The first apartment was a sub-basement dwelling, with a large piece of plywood covering one of the windows where one of the local dope boys kicked it in, mistaking their apartment for the one in back of them. “Open up you chicken shit motherfucker! Gimme my fuckin’ money, bitch! We gonna pop you one, motherfucker! You can’t hide from us, we know you in there!” Dale hid in the closet. Jenny was getting forty-ouncers at the carry-out and the young men dispersed as she walked up, staring at the broken window while she crossed the street.
“What the fuck?” she said to herself.
“You gotta problem with somethin’ bitch?!” she heard behind her.
“Nope.” They never bothered them again, but Jenny said they beat the shit out of the guy who lived behind them, and soon there was an eviction notice on his door. And Jenny and Dale soon got an eviction notice for the broken window, I helped them pay for a new one so they would not be back on the street.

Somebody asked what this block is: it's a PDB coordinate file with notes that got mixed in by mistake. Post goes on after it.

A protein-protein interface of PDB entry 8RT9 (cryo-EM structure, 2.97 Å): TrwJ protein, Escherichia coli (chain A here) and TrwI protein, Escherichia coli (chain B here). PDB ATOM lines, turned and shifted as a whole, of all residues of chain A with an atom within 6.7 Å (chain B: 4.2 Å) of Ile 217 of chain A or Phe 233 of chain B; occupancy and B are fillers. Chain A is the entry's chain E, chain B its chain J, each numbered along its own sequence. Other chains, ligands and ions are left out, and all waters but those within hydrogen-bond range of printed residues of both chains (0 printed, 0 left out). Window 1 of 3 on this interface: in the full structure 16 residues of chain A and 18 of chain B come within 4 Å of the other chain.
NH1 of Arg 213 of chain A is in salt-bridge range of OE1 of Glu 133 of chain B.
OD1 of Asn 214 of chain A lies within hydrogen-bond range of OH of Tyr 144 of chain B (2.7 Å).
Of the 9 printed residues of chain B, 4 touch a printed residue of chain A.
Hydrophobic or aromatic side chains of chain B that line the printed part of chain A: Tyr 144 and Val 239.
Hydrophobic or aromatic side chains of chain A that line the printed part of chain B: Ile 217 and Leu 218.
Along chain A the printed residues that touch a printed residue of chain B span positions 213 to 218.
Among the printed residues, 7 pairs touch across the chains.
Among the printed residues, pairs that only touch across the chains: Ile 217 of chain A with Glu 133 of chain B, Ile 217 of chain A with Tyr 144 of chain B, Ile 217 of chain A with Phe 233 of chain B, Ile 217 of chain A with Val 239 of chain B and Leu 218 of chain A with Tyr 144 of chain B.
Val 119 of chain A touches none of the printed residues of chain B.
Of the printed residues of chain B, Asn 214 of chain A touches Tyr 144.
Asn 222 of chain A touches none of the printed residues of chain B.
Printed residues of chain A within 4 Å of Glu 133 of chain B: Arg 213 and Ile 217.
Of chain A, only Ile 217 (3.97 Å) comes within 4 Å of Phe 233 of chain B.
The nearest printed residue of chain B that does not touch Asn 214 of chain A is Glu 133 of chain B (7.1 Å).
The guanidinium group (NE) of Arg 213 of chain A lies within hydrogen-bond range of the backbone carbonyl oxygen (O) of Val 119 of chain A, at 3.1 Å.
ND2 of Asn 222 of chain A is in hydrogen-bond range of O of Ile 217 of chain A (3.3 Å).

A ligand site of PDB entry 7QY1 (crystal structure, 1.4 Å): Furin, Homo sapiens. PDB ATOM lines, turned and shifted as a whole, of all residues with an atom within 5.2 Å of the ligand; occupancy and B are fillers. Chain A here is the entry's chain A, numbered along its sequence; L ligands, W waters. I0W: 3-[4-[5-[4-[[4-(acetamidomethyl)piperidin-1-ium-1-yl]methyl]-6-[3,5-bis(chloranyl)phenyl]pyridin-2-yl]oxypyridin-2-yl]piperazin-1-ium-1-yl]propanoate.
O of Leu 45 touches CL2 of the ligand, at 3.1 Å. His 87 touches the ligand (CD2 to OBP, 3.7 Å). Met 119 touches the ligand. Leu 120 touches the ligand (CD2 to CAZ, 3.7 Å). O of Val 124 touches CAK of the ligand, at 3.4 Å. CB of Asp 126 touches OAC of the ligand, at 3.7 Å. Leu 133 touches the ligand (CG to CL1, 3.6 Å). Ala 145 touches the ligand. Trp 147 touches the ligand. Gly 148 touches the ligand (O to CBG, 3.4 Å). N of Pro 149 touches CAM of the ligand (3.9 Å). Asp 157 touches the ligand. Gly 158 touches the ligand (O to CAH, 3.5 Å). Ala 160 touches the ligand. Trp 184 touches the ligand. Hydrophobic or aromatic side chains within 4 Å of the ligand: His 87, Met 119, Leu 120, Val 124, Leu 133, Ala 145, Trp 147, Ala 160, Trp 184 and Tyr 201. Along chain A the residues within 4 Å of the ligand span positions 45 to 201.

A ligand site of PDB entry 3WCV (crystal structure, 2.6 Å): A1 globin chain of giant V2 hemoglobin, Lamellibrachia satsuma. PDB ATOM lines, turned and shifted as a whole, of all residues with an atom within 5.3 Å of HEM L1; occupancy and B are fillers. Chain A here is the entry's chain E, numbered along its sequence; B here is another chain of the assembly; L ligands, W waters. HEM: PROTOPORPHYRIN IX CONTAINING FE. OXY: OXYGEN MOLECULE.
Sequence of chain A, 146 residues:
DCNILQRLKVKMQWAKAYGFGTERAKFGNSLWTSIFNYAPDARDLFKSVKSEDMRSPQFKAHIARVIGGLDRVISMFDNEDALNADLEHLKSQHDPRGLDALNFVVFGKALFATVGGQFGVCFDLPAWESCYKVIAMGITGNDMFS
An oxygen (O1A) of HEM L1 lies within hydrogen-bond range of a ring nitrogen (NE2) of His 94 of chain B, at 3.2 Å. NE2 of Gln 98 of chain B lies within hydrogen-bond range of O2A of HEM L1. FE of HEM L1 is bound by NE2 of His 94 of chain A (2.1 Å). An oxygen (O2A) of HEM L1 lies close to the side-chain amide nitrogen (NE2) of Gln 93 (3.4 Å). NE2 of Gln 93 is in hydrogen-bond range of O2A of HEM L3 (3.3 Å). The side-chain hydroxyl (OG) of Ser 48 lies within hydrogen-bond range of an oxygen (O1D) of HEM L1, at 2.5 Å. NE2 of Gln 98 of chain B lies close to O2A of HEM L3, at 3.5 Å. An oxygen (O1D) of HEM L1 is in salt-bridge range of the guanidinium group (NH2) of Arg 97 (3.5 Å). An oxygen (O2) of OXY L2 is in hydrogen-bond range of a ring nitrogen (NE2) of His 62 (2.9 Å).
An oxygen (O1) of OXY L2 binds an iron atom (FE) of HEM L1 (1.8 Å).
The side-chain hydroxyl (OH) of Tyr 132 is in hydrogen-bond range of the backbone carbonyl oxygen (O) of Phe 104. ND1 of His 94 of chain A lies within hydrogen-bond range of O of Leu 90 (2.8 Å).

Sprawled across several frayed couches and a coffee table piled high with uncurled, spent cigarette butts was a collage of spent vodka, malt liquor, and carry-out wine bottles, shuffled together as if they were chess pieces ready to be played in a sick game of chess. In one corner of the room was a bent coat hanger tied to the curtain rod, a delicate balance that was one drunken slip to a splendid crash. A stray cat came and went with the same mannerisms as the “tramps” who frequented the apartment. With a heart almost as big as her liver, Jenny felt compelled to help anyone and everyone, even to the detriment of her health. The tramps, who she grew to know on the streets, would find their way to Jenny and Dale’s, crashing when the weather turned sour or the cops cracked down. Dale did his best to match wits with Jenny, although it was apparent that something was cognitively amiss with him. Although Jenny later found that he did indeed graduate college, there was little evidence in his slow, mannered speech. His search for words would end in a trail of mumbles and then, finally, a gasp of a smile.